The Unfinished Tiger. How to loosen up your drawing style.

A lot of artists/illustrators wish that their style was looser and more fluid. They want their characters to be expressive. I might be able to help or at least let you know what I do to add life to my art subjects.

Draw from memory. I know that sounds scary but it works.

Let’s take the tiger I am currently working on. I’m still not satisfied with him but he’s getting closer to having the right feel. I first started by studying photos of tigers. I do some basic sketches so that I understand what a real tiger looks like. Second, I study how other artists have handled their ideas of what a tiger is. Have they drawn their tiger with a big forehead or little?  Small eyes or large? etc… When I think I understand which characteristics I might like to have in my tiger then I start drawing without using any reference except what I have collected in my brain.

The drawings I do are fast, but clear. I only work on one pose at first. I don’t worry about different angles or poses, because I am just getting to know who my character is. So I draw and draw and draw, the same pose over and over making minor changes. Because I am drawing the character over and over my pencil lines become more relaxed. My pencil knows where to go.

So far I am not satisfied with my tiger. Sometimes it only takes a couple pages to get what I want, but ones like this tiger I ‘ve done at least 20 pages of sketches. Often I get tired and can’t “see” the character in my head anymore so I take a break. I will also review what I have already created and it’s not uncommon for me to spot things that I like in early sketches. I will try to incorporate anything that I liked into my next sketches.

Once I have gotten the character just the way I what it I will continue to draw he/she several times to memorize every detail. By this time my lines just flow with confidence! It’s time to start drawing the character in various angles and positions. But by now I really have the character’s image deep in my mind and it’s easier for me to feel that they are real.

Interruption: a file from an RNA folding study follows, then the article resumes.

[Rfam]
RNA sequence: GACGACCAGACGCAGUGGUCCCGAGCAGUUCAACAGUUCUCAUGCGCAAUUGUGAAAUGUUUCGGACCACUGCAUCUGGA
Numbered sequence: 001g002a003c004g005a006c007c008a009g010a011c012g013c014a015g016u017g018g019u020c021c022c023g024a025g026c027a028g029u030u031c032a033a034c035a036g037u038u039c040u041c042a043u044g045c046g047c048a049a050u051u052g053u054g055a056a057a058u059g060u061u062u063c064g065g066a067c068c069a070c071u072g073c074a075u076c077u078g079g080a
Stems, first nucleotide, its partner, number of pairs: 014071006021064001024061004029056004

Does this work for “realistic” work?  I think so.  Instead of relying on tracing paper to copy and redraw a image, try just drawing it over and over.  Make changes as you go until you get what you want. Because you’re getting to know your illustration so well your sketches will show increasing confidence.  Increased confidence will create fluid lines.  Fluid lines give life to a character or scene.

One last tip.  Spend some time drawing from memory with NO model at all.  Draw a person, a room, a toy,  etc…  It doesn’t have to be perfect, just keep drawing it over and over making corrections.  Keep trying to draw from your memory and see how much you can remember.  Two things will happen, first you’ll be surprise at what you can tease out of your brain. Second, your work will take on a look that is true to your personality.  Pretty awesome!


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15 Responses to “The Unfinished Tiger. How to loosen up your drawing style.”

  1. Wonderful post Andrea! I too often draw from memory rather than copy an image. I feel it gives the animals I draw more ‘character’ :)

    • Andrea says:

      I used to have an artist living with me and my husband who drew everything from memory. I was amazed and didn’t think that I could to it. But, lo and behold, by just doing it I was amazed with the results. It’s helped me so much.

      You know, if you have any tips for expressive drawing I would love to include them on my blog.

  2. Jan says:

    Thanks for the peak into the process. As a person who is very drawing challenged, it is fascinating!

    • Andrea says:

      All people are drawing challenged (well, there are exceptions but they’re freaks!). I believe the true difference between people who can and can’t draw is enjoyment. If you kind of enjoy drawing you’ll keep at it and you’ll get better.